In a recent Reddit discussion, things spiralled quickly when one of the users posted a question asking why the links pointing to a website are not getting discovered through the SEO tool they have been using. Google’s John Mueller was quick to step in and answered that it was near impossible for any tool out there to discover 100% of the links pointing to a website since there are virtually infinite number of them. And that makes it impossible for Google to crawl the whole web since no one, not even Google has that kind of resources to keep track and maintain a database of all the URLs.
“There’s no objective way to crawl the web properly. It’s theoretically impossible to crawl it all, since the number of actual URLs is effectively infinite. Since nobody can afford to keep an infinite number of URLs in a database, all web crawlers make assumptions, simplifications, and guesses about what is realistically worth crawling.
And even then, for practical purposes, you can’t crawl all of that all the time, the internet doesn’t have enough connectivity & bandwidth for that, and it costs a lot of money if you want to access a lot of pages regularly. Past that, some pages change quickly, others haven’t changed for 10 years – so crawlers try to save effort by focusing more on the pages that they expect to change, rather than those that they expect not to change.”
Just what is worth crawling then?
John then went to explain that there is an unofficial bar that every website must try to reach in order to be crawled and discovered. And that that is how search engines decide what URLs are worth spending resources on in order to crawl them. Simply speaking, it works on the basis of merit. If crawlers and search engines feel there is some value in crawling and bringing it to the public eye, every website must offer something valuable. He continued.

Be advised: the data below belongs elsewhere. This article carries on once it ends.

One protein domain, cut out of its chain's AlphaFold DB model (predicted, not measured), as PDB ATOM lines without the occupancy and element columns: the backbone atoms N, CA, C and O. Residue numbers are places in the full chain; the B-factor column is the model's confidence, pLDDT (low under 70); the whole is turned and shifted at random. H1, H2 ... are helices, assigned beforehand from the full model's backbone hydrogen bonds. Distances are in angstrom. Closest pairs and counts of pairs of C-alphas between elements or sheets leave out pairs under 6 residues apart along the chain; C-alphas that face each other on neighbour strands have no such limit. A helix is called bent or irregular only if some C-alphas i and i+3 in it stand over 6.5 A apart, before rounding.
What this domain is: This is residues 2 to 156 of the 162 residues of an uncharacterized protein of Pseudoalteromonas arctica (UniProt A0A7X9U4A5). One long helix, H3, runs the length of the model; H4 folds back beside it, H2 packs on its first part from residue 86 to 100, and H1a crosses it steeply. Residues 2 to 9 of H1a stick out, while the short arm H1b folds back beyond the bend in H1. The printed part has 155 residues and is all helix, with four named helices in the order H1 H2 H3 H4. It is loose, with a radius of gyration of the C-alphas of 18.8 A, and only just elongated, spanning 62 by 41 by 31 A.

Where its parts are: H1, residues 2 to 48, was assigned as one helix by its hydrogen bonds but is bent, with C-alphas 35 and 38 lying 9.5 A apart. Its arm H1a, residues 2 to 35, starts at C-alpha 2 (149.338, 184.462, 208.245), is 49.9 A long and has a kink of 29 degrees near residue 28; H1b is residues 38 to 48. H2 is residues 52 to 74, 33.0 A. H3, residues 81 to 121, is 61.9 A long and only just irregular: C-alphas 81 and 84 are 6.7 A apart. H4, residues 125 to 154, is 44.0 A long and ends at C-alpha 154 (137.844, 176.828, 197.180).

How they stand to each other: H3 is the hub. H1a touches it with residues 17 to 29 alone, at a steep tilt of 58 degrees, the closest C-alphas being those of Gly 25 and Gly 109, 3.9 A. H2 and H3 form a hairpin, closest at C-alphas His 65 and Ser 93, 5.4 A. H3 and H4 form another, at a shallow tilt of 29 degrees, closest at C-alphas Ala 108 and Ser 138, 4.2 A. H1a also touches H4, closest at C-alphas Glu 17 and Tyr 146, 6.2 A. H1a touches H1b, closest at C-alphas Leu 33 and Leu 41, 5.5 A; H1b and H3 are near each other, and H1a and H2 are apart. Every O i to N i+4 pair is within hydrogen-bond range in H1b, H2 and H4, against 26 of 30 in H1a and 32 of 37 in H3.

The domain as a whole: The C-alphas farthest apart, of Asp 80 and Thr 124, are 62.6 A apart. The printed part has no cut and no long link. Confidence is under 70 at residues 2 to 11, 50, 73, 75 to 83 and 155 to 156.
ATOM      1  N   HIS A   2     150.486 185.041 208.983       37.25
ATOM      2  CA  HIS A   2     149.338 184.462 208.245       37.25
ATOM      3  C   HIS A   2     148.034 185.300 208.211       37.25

“And then, we touch on the part where crawlers try to figure out which pages are actually useful. The web is filled with junk that nobody cares about, pages that have been spammed into uselessness. These pages may still regularly change, they may have reasonable URLs, but they’re just destined for the landfill, and any search engine that cares about their users will ignore them.
Sometimes it’s not just obvious junk either. More & more, sites are technically ok, but just don’t reach “the bar” from a quality point of view to merit being crawled more.”
No fixed rules for crawling the web, but there is some system.
Mueller then went on to say that there are no fixed rules on how crawlers crawl the web, how often do they crawl a URL and what dark part of the web they completely oversee. He further added that that every SEO tool has its own way of deciding which URLs to crawl and how often to crawl them. He concluded.
“Therefore, all crawlers (including SEO tools) work on a very simplified set of URLs, they have to work out how often to crawl, which URLs to crawl more often, and which parts of the web to ignore. There are no fixed rules for any of this, so every tool will have to make their own decisions along the way. That’s why search engines have different content indexed, why SEO tools list different links, why any metrics built on top of these are so different.”
How to get your website to be crawled by Google more often?
There are a few things you can do at your end to increase your chances of your URLs getting crawled quickly in the first place and then crawled regularly and affectively.
- Make sure every page on your website is unique and offers value
- Remove low-quality pages that are just there to fill the voids and add no real value
- Create a sitemap and submit it to Google Search Console
- Create high-quality links and remove bad or broken links
- Add relevant internal links and fix no-follow internal links
Source: Search Engine Journal